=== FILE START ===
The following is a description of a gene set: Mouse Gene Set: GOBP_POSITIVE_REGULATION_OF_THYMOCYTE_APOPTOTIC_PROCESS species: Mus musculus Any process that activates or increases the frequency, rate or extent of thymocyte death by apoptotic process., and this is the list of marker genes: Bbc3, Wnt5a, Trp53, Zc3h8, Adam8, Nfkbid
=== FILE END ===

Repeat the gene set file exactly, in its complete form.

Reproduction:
The following is a description of a gene set: Mouse Gene Set: GOBP_POSITIVE_REGULATION_OF_THYMOCYTE_APOPTOTIC_PROCESS species: Mus musculus Any process that activates or increases the frequency, rate or extent of thymocyte death by apoptotic process., and this is the list of marker genes: Bbc3, Wnt5a, Trp53, Zc3h8, Adam8, Nfkbid